What keeps me awake at night - Forms make me foam and fume

10th June 2011 at 01:00
Anonymous views from education's front line

This week: a secondary English supply teacher in the South of England

Why is the process of applying for new teaching posts so unnecessarily complicated? Why the hoops, the merry dance of application formats and inane cover letter questions? Schools, of all places, should know how busy teachers are.

Sometimes you have to wonder whether the decision to create such a time- consuming and laborious pathway to finding a job was in fact a cunning way to prepare teachers for the bureaucratic hoops and administrative goose chases they will face in their daily work.

No longer is it enough to write a detailed cover letter to to accompany a full and glittering CV. Application forms have to be downloaded and completed, transplanting information from one's perfectly readable CV into a series of boxes.

Okay, so a school receiving 200 applications might find it easier to read and compare information listed in the same format. Then why not simply create one national form?

For state schools, applicants are required to fill in the relevant county's application form and safe-recruiting form. For applicants applying to various counties, this process is multiplied until you are punch drunk. If only an actual referee would rush on and blow the whistle for it all to stop.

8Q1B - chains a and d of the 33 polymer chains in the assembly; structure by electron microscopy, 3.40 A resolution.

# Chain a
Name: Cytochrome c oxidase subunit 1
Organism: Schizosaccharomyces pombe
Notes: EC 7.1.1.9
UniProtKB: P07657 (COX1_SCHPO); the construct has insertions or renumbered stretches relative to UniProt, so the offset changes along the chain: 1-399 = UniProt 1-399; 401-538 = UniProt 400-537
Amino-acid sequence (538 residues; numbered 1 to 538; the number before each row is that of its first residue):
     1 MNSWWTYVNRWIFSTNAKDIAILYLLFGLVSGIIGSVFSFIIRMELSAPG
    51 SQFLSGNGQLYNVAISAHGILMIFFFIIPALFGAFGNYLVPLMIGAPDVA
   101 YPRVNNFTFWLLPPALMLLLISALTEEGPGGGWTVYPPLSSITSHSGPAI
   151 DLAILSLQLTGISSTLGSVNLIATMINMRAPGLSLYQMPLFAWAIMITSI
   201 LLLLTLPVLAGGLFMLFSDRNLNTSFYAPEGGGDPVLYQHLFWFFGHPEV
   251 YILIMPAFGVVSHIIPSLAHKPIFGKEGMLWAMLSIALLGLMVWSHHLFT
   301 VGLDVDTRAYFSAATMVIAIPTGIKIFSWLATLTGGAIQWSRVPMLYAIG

Clearly all counties seek the same information, so why not have one national teacher application form that a candidate can fill out once per job search?

The most ridiculous question seems to me the standard, "Why do you want to work at this school?" My mental retort is: "How should I know? I've never been there." Yes, I read up on schools, but school websites give precious little real information, instead providing lots of generic buzzwords and silver-lined mission statements.

If I sound frustrated it's because, after spending hours applying for a job last week, preparing my CV, composing an intelligent letter, printing and posting it, the school called me to say it was incomplete as I failed to include the official application form.

Well, shoot me now. With four other applications in the offing, two duff computers and a chest cold, my brain thought "CV plus cover letter" meant no application form was necessary.

I give up. Clearly I must be out of practice at applying for jobs if I didn't realise that you now need application forms as well as CVs, and that emailing an application doesn't preclude you from printing and posting it to ensure the school has two copies of every mind-numbing form you have filled in. I'm exhausted, and I haven't even made it into the classroom yet.

To tell us what terrifies you or to share the unscripted events that have happened in your classroom, email michael.shaw@tes.co.uk.


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